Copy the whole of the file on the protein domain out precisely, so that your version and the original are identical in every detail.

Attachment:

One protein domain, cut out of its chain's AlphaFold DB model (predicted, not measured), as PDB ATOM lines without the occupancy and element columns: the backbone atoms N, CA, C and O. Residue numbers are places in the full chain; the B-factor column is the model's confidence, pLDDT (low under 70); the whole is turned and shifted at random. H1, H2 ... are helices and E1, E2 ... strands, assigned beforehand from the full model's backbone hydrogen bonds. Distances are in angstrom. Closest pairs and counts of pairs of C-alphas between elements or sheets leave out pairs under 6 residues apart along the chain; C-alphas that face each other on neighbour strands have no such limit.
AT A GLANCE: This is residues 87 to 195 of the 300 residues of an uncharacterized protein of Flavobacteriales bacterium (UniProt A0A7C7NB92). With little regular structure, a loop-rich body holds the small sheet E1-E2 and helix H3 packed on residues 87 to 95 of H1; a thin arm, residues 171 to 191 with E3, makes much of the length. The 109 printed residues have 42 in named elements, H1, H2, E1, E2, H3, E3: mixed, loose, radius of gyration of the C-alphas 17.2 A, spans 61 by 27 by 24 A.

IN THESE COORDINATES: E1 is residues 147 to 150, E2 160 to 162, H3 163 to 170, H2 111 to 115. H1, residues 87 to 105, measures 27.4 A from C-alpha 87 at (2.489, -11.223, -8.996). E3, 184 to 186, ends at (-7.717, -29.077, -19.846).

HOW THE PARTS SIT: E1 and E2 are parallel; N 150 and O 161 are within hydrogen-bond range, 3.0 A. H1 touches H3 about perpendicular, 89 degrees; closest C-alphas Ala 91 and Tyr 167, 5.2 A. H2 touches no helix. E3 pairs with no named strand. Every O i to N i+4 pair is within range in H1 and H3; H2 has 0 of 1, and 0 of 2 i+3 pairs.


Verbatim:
One protein domain, cut out of its chain's AlphaFold DB model (predicted, not measured), as PDB ATOM lines without the occupancy and element columns: the backbone atoms N, CA, C and O. Residue numbers are places in the full chain; the B-factor column is the model's confidence, pLDDT (low under 70); the whole is turned and shifted at random. H1, H2 ... are helices and E1, E2 ... strands, assigned beforehand from the full model's backbone hydrogen bonds. Distances are in angstrom. Closest pairs and counts of pairs of C-alphas between elements or sheets leave out pairs under 6 residues apart along the chain; C-alphas that face each other on neighbour strands have no such limit.
AT A GLANCE: This is residues 87 to 195 of the 300 residues of an uncharacterized protein of Flavobacteriales bacterium (UniProt A0A7C7NB92). With little regular structure, a loop-rich body holds the small sheet E1-E2 and helix H3 packed on residues 87 to 95 of H1; a thin arm, residues 171 to 191 with E3, makes much of the length. The 109 printed residues have 42 in named elements, H1, H2, E1, E2, H3, E3: mixed, loose, radius of gyration of the C-alphas 17.2 A, spans 61 by 27 by 24 A.

IN THESE COORDINATES: E1 is residues 147 to 150, E2 160 to 162, H3 163 to 170, H2 111 to 115. H1, residues 87 to 105, measures 27.4 A from C-alpha 87 at (2.489, -11.223, -8.996). E3, 184 to 186, ends at (-7.717, -29.077, -19.846).

HOW THE PARTS SIT: E1 and E2 are parallel; N 150 and O 161 are within hydrogen-bond range, 3.0 A. H1 touches H3 about perpendicular, 89 degrees; closest C-alphas Ala 91 and Tyr 167, 5.2 A. H2 touches no helix. E3 pairs with no named strand. Every O i to N i+4 pair is within range in H1 and H3; H2 has 0 of 1, and 0 of 2 i+3 pairs.